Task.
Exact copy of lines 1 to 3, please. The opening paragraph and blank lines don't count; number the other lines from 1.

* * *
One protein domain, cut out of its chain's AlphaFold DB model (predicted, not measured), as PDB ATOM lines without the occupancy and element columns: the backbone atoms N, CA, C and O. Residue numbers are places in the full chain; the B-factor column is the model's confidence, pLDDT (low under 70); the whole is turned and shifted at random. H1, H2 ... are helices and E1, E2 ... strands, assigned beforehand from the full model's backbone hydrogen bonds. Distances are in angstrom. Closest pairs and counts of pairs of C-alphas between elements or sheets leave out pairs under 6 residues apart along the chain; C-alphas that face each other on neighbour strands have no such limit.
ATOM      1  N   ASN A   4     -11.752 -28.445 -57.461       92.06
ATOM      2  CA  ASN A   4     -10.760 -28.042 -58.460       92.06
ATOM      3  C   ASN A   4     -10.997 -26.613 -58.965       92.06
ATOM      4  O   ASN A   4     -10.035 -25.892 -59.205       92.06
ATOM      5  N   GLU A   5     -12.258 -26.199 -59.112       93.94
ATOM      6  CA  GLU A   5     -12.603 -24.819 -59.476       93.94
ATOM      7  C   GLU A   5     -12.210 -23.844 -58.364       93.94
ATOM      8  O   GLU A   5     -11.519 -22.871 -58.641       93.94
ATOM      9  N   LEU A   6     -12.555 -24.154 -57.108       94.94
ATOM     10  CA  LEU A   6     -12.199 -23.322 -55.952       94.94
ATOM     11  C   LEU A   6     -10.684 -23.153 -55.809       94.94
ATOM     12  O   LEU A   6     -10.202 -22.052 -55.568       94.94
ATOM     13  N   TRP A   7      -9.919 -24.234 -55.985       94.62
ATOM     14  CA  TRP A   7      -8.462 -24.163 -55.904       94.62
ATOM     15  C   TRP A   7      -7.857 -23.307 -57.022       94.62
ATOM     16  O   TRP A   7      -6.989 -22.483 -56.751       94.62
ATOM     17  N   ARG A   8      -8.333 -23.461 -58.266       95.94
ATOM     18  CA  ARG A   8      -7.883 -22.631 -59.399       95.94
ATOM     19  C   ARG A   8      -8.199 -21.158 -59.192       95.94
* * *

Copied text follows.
ATOM      1  N   ASN A   4     -11.752 -28.445 -57.461       92.06
ATOM      2  CA  ASN A   4     -10.760 -28.042 -58.460       92.06
ATOM      3  C   ASN A   4     -10.997 -26.613 -58.965       92.06